What James Paterek has to say about the difference between a manager and a leader?
“Often,” James Paterek says, “people associate leadership with one’s position in a company. But that’s a misconception. Leadership has nothing to do with titles, hierarchies or personal ambitions. Leadership has to do with the creation of an environment where positive change is a possibility; an environment where everyone has an opportunity to put forth their best.”
Leadership also includes having the vision to direct those positive forces and positive energies toward a goal that has been made common. Under leadership, everyone is working together toward something that everyone wants; something that everyone will benefit from. “Those goals are not automatic,” James Paterek says. “A good leader creates goals that are good for the organization as a whole, but that are also meaningful for the individuals and stakeholders who are responsible for attaining those goals.”
“Leaders are more often lauded,” says Paterek, “but in truth, solid leaders and solid managers are both needed to work in tandem in order to create success. This unity is key.”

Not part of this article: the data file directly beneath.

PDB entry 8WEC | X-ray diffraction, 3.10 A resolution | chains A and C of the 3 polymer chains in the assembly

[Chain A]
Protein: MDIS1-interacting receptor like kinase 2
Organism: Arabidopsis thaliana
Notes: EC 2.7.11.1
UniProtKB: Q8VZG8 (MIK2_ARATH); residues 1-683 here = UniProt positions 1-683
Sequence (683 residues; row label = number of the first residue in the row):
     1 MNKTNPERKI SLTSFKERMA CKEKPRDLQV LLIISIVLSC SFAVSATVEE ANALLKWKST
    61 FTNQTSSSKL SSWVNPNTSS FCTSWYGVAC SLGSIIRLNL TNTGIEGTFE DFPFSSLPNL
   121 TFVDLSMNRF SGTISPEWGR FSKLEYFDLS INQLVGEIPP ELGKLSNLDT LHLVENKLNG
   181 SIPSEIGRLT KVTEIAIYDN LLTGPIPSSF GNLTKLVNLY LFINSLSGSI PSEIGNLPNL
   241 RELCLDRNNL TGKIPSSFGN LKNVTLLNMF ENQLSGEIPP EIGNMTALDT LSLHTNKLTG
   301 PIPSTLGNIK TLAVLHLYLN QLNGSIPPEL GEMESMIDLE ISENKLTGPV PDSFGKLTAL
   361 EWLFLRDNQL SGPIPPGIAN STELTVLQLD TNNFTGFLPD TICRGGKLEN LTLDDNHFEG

“Managers play an integral role in attaining goals, too,” says Paterek. “Managers are in the trenches, so to speak. While leaders create meaningful goals and environments where it’s possible to reach those goals, managers guide their employees as they take action toward the goals.”
A good manager isn’t just “me” oriented. A good manager will recognize individual strengths and weaknesses in their employees. They will understand what motivates individuals, be it money, autonomy, time, space or what have you. The best kind of manager will then play to those motivators to ensure that everyone is working at a level where they are the most highly motivated to succeed.
“Another key role of a manager,” says James Paterek, “is to correct as progress is made.” It’s surprisingly common for even the best teams to go off-course every now and then on the way toward a goal. They may get side-tracked by personal emotions, workplace drama, petty problems or even larger things such as misunderstandings about the objectives. It’s the manager’s job to make corrections along the way so that the team stays on course, is clear about the objectives and does not get side-tracked in a way that puts the goal out of reach.